Graybeard Outdoors banner

1 - 6 of 6 Posts

·
Registered
Joined
·
18 Posts
Discussion Starter #1
Hello everyone. I am a 20 year old Kansas resident and am new at reloading. I got my kit in June of last year and after extensive studie and help from a reloader I started in August. (Made sure I researched it all before I'd start.) I am getting fairly proffecient in pistol loads and now wanna try rifle ammo. I got one problem, my friend who showed me how to expand the necks on ammo for rifle reloads,(british .303 to be exact) is gonna be out of town for a while and I forgot how to do it. The die plans I have, (lee carbide reloading dies, deprimer, bullet seater, and factory crimp) do not say anything at all about resizing the case necks on them. So how do I do it with the said die? I noticed one of the other rifle dies are the same so I figure there's a different trick for rifle than pistol. (Hence why I haven't touched them yet.) Any advice is greatly appreciated. Thanks alot all.


Nice forums, btw.
 

·
Moderator
Joined
·
698 Posts
Questions about reloading bottelneck Rifle

If you have set of Lee dies, make ABSOLUTELY certain that they say carbide, and that you're not assuming that all dies are carbide dies. Many pistol dies are carbide dies, many bottleneck rifle cartridge dies are not carbide dies. The difference between the two lies in the molecular structure, which I will not get into, but KNOW THIS. If your dies DO NOT say carbide for your bottle-necked cartridges, you need to lube them with a good case lube. Lyman, Lee, RCBS, etc. all make lube kits. If you try to run the cartridge up the dies without the lube you'll get it in, but you won't get it out, it will get stuck, trust me, I've been there. Now the Lee dies come in a set of 4 that you have apparently purchased, one should say FULL LENGTH RESIZING DIE (then it should name the caliber, say, .308 Winchester). Put this die in, run the ram of your press to the top, screw the die in until it contacts the ram, then back off a half-turn, should be able to fit a nickel in the gap between the ram at it's highest point and the bottom of the die. Set your locking ring there, you've now adjusted the die to resize the brass to chamber in 95% of .308's made. Lube up your cases and resize them. This die will resize the body of the case, the neck, and punch out your primer. From there, if you've loaded a pistol, you know what to do, except you don't need to expand/bell the case mouths to seat your bullets. There are other ways of setting up your resizing dies that involve a little work and some fired brass from YOUR gun, but you wanted general information and I gave it to you, this is also how you should set up your dies if you intend to hunt with your rifle, they'll chamber easier and the accuracy difference is measure in tenths and hunredths of an inch, not in minute-of-a-deer. I hope this helps, if you have any other questions, just ask away, we're here all day!
Selmer
 

·
Registered
Joined
·
1,962 Posts
Questions about reloading bottelneck Rifle

I have never seen a set of carbide bottle neck dies. They would be too expensive to produce. Plus you would still have to lube them because of the surface contact when re-forming the case. Negates any advantage of using carbide. You also need to check your sized case in you rifle before you finnish reloading it if your setting your die a little off the shell holder as Selmer explained. If it won't quite chamber you'll need to turn your sizing die down a little farther untill it does.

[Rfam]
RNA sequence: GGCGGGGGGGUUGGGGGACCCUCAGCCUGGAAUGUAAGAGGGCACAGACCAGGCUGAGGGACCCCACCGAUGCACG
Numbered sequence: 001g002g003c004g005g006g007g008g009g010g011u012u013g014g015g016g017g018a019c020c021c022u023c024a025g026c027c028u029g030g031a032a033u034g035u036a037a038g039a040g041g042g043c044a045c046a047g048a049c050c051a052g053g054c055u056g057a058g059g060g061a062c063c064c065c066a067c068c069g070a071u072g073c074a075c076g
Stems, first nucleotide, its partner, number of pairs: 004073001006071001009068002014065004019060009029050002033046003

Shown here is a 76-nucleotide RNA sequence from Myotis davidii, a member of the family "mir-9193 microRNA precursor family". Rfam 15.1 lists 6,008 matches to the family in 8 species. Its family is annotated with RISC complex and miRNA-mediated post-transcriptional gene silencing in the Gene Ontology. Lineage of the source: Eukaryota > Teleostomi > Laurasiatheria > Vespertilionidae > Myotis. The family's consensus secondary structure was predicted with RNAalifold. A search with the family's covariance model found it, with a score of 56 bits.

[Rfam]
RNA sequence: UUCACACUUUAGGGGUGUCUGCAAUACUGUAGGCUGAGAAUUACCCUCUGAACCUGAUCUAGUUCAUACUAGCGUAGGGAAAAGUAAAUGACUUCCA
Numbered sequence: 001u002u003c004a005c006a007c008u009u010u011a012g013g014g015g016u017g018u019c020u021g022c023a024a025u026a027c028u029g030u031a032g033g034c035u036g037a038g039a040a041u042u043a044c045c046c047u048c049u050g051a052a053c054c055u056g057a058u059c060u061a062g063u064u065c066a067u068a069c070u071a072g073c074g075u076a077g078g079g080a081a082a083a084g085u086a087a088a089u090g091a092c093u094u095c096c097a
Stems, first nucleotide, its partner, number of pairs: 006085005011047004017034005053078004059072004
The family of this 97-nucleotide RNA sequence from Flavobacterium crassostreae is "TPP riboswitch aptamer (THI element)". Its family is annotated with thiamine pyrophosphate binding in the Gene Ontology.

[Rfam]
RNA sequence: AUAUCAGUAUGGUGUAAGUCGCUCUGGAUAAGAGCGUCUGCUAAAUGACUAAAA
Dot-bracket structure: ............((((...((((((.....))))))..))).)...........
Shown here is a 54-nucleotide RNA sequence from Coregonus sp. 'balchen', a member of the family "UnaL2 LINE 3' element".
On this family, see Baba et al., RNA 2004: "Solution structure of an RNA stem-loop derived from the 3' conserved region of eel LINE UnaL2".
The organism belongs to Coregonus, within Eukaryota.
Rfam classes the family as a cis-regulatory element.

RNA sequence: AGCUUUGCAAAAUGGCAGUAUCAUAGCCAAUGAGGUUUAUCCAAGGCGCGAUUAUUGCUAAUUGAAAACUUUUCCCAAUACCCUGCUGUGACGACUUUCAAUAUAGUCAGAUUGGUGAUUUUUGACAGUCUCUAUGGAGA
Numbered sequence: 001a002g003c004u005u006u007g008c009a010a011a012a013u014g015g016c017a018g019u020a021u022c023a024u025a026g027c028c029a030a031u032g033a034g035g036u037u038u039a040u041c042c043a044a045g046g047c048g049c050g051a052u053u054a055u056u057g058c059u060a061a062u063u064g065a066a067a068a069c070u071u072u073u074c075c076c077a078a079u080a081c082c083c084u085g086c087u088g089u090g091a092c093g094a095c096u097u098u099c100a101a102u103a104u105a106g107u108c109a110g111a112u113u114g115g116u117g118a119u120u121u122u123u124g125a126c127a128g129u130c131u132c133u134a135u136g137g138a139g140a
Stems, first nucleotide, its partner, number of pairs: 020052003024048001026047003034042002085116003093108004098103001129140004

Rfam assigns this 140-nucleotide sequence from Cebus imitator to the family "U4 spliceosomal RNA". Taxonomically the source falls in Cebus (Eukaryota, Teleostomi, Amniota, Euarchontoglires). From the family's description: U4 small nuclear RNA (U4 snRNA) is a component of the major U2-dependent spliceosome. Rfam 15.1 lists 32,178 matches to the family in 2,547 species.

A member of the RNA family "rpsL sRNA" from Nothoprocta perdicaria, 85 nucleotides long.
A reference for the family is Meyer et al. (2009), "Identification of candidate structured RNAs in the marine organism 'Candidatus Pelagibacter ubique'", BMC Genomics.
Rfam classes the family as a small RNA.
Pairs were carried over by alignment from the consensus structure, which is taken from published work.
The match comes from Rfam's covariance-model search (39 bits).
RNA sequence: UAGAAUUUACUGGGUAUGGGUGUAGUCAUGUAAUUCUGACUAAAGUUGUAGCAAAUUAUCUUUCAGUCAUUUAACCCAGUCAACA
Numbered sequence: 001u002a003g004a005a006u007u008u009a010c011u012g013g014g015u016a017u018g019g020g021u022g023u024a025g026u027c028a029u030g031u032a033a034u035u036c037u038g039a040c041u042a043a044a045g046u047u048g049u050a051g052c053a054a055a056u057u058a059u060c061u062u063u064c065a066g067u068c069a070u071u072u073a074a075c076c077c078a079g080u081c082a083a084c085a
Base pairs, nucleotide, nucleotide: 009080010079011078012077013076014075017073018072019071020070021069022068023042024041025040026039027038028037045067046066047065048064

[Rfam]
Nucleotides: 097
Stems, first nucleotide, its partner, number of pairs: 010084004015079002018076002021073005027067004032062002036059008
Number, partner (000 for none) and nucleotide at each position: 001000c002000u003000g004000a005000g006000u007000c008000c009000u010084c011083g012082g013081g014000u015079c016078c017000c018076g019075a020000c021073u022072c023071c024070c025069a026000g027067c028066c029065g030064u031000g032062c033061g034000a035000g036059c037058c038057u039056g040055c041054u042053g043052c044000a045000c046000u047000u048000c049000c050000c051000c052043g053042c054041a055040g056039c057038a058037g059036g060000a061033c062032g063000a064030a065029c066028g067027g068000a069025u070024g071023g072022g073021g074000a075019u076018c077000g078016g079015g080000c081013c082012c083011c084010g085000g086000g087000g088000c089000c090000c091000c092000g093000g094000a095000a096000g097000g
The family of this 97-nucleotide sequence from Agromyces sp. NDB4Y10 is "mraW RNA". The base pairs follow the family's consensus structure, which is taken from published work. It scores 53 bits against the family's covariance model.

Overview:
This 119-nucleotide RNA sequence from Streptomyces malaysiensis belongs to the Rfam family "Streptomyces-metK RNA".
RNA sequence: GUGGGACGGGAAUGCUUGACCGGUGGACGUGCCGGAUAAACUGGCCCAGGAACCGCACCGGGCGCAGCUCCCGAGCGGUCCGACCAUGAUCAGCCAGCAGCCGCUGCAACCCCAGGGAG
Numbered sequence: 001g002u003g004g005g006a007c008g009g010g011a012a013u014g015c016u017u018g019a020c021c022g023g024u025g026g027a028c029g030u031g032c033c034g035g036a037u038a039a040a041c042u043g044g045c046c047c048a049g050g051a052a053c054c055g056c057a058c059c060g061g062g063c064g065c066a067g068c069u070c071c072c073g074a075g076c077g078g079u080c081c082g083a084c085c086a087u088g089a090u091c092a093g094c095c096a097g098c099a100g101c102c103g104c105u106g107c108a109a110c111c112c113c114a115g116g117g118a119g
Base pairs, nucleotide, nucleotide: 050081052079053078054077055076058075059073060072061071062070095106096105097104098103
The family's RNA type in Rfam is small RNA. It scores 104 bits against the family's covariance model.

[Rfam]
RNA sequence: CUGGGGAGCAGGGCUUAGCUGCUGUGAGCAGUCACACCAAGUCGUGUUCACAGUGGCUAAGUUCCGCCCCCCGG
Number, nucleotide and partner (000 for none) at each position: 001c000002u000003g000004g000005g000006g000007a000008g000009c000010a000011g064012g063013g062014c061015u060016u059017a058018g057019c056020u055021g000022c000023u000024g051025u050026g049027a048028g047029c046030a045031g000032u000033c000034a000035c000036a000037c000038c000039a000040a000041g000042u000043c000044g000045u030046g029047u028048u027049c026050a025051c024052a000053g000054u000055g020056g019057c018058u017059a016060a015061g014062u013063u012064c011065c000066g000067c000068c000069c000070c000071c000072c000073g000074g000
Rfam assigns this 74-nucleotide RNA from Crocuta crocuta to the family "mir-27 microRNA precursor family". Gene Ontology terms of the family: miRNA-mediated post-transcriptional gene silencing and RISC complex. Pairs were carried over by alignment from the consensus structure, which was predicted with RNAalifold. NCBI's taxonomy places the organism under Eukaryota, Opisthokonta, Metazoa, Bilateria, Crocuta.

·
Registered
Joined
·
18 Posts
Discussion Starter #4
Questions about reloading bottelneck Rifle

Ah, my mistake, it wasn't carbide but steel. The exact set is at: http://www.midwayusa.com/rewriteaproduct/764178

I noticed it was a bit tighter whe I test-fed a shell in it some months ago and decided to use a lube on it anyway since it felt tighter, didn't know about all of them being non-carbide. (I was sure it was carbide, this is what happens when you don't study all of your equipment. )


Well thanks guys, sure do appreciate it, my friend must have a different set, he has one that bells out the .303 necks.
 

·
Registered
Joined
·
557 Posts
Questions about reloading bottelneck Rifle

Rhett

The only reason to bell the mouths of rifle rounds is the same reason to do so with pistol, to seat lead bullets. If he is using cast bullets, this is appropriate. If not, it's an unnecessary step in the process. Most rifle sets do not come with a neck expansion die, it would have to be specially ordered. The exception to this is BPCR sets, where it is assumed that cast bullets witll be used.

Lube your cases and go for it. Be sure to wipe the lube off after resizing, you don't want a lubed case in your chamber. That's why I like the water based lubes, they can simply be wiped clean.

If you are using a SMLE, you will need to trim your cases relatively soon. You should have a caliper to measure them and a case trimmer to trim them to length. SMLE's and the Swiss straight pull rifles now on the market are rear locking bolts, and these cause more case stretch than front locking bolts. Thus the need to monitor case length more closely. If the case of overly long it will extend into the barrel as the case is chambered, swaging it into the bullet. This causes rapid pressure rise, and those rifles are not all that strong. I wouldn't want to be the one on the trigger when it happens.
 

·
Registered
Joined
·
18 Posts
Discussion Starter #6
Questions about reloading bottelneck Rifle

Ah, thanks for the tip on case lenght, I know to monitor it more in rifle loads but not about the Enfields. All of the brass I have has never been fired so it should be good.


My friend is ex-military, so he's a bit oddball. :) (Not that I have anything against grunts, plan on being one some day.)
 
1 - 6 of 6 Posts
Top